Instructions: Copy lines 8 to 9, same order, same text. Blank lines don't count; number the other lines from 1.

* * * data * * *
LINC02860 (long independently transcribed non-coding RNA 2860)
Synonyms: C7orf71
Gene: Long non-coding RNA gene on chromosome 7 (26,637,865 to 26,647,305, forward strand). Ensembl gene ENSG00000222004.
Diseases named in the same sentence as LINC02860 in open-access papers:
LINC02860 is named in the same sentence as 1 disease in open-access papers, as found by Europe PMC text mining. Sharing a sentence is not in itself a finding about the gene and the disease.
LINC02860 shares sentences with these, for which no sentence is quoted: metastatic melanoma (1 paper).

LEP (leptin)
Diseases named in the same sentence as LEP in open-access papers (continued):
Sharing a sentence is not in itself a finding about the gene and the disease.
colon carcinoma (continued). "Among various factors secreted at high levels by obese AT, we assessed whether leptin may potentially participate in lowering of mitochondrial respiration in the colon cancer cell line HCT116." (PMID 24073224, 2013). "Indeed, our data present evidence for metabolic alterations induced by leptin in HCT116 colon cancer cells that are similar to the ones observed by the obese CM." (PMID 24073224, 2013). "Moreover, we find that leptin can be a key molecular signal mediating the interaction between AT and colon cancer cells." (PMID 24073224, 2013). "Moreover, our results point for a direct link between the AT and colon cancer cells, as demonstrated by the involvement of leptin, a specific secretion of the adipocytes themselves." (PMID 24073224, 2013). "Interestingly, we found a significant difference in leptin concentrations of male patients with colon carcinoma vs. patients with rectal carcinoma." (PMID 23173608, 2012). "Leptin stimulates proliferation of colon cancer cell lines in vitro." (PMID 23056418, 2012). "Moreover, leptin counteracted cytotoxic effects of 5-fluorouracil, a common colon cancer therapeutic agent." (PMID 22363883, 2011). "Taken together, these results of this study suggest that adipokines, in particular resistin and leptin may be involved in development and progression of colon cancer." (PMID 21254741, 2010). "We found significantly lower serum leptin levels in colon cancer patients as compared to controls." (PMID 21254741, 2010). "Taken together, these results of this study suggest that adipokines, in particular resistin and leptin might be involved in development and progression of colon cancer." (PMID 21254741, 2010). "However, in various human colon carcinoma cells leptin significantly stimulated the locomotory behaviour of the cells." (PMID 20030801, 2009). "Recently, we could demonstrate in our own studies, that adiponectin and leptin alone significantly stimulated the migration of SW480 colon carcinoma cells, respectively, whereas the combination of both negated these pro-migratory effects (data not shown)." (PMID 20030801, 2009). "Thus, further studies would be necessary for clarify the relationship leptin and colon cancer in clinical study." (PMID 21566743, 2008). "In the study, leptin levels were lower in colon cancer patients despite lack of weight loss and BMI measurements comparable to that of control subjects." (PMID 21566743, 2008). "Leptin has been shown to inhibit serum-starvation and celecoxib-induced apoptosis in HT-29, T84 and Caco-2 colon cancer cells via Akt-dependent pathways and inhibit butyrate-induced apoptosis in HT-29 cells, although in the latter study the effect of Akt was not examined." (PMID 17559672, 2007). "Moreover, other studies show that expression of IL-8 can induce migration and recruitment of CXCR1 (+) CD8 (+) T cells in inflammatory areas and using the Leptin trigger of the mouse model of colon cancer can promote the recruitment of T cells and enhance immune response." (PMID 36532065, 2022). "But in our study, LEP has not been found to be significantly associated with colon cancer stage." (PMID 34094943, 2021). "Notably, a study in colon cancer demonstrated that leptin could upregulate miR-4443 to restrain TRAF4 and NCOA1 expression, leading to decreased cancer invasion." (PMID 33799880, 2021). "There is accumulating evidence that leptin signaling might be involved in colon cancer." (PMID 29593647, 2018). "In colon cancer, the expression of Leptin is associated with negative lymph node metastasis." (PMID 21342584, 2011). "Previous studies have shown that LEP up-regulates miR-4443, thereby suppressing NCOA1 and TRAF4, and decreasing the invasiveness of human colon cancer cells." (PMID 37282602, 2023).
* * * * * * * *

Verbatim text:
Diseases named in the same sentence as LEP in open-access papers (continued):
Sharing a sentence is not in itself a finding about the gene and the disease.